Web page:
AP News

Ahead of the Bell: US factory orders


WASHINGTON (AP) — Orders to U.S. factories likely rose only modestly in October, helped by a solid gain in demand for machinery and equipment that reflect business investment plans.

Economists expect that factory orders rose 0.2 percent in October following a 4.8 percent gain in September, according to a survey by FactSet.

The Commerce Department will release the report at 10 a.m. EST Wednesday.

The report will provide revised estimates for durable goods and the category of core capital goods, which are viewed as a good proxy for business investment plans. It will also provide an estimate for orders for non-durable goods, such as petroleum, chemicals and paper.

A preliminary report on long-lasting manufactured goods showed that orders that reflect business investment plans rose in October after sharp declines over the summer.

Businesses have been holding back on investment plans because they are worried about the "fiscal cliff." That's the name for sharp tax increases and federal spending cuts that will take effect in January if Congress and the Obama administration do not reach a budget deal by then to avert them.

In addition to worries about the fiscal cliff, businesses have grown more cautious about slower growth overseas and Europe's debt crisis. That has cut into U.S. exports and corporate profits.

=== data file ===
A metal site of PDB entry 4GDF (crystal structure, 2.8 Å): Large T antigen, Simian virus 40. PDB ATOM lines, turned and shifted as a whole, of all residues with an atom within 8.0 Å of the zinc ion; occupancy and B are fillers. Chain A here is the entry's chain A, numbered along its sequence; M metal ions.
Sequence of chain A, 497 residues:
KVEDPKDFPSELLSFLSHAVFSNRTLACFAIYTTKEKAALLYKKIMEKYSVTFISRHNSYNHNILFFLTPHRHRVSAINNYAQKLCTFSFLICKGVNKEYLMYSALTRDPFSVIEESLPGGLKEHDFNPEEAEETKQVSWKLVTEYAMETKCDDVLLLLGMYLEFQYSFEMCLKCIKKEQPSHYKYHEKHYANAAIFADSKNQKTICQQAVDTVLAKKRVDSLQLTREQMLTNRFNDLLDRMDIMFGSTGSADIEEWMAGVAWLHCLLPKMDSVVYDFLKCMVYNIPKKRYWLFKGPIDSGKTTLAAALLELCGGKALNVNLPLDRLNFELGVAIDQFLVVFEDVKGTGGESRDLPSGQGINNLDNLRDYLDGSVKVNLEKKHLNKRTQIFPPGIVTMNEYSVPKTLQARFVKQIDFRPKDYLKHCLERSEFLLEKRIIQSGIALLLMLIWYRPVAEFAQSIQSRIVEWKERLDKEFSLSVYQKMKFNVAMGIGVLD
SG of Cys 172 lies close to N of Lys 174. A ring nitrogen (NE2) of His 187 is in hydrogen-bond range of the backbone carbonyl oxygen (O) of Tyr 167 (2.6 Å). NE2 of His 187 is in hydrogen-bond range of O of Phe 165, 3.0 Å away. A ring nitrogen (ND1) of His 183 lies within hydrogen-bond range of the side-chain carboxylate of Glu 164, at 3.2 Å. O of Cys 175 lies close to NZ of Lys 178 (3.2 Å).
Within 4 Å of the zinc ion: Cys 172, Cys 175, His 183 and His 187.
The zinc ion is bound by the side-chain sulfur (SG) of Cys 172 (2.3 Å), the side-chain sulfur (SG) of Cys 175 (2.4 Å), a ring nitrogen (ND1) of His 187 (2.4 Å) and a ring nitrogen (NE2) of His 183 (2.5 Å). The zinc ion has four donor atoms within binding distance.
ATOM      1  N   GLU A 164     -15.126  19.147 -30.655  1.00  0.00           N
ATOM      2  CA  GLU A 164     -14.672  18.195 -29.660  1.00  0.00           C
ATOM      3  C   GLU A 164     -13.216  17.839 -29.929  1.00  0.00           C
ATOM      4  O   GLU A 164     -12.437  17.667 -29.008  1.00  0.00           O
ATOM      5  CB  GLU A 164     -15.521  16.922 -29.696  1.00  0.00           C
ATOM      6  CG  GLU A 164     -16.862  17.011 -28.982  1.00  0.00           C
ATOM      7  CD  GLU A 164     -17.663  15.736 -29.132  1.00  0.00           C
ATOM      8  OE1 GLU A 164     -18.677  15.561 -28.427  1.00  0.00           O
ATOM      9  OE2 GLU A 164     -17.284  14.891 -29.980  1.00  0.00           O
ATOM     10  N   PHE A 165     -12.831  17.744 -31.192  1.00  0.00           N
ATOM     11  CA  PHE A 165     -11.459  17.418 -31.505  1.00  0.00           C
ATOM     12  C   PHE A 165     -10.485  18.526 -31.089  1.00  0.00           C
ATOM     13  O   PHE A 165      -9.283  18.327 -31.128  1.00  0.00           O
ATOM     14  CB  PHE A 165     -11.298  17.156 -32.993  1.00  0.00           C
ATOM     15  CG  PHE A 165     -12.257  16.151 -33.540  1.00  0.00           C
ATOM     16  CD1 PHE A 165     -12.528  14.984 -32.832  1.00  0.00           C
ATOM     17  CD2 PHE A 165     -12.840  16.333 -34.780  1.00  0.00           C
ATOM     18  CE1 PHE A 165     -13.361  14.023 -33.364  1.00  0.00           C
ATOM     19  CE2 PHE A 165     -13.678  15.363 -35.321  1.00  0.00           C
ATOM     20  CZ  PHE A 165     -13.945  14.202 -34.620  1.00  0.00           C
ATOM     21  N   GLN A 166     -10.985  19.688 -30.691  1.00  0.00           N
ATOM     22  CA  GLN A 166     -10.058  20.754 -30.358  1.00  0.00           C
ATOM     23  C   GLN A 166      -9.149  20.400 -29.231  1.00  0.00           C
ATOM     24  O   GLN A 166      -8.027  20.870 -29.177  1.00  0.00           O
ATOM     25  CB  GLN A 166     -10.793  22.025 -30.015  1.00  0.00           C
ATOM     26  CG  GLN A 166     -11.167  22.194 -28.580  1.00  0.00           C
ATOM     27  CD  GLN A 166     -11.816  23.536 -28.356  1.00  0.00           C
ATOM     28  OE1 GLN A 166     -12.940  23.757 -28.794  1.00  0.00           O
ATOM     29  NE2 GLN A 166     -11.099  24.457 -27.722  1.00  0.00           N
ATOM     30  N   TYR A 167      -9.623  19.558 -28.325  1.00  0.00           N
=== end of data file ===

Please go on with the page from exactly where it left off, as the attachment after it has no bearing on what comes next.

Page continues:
U.S. manufacturing shrank in November to the weakest level since July 2009, according to a survey released Monday by the Institute for Supply Management. Worries about automatic tax increases in the New Year cut demand for factory orders and manufacturing jobs.

Consumers may also be getting nervous about higher taxes. Economists cited the fiscal cliff as a key reason consumer spending fell in October by the most since May.

When consumers cut back on spending, businesses typically reduce their pace of restocking. Both trends are expected to slow economic growth at the end of the year.

The economy grew from July through September at an annual rate of 2.7 percent, largely because of strong growth in inventories. Most economists predict growth is slowing in the current October-December quarter to a rate below 2 percent.

However, many economists believe growth will pick up in 2013 if Washington is able to resolve its budget dispute without inflicting serious harm on the economy.

Many economists believe that the economy will receive a boost from continued gains in housing construction and from stronger consumer spending that will reflect increases in employment.


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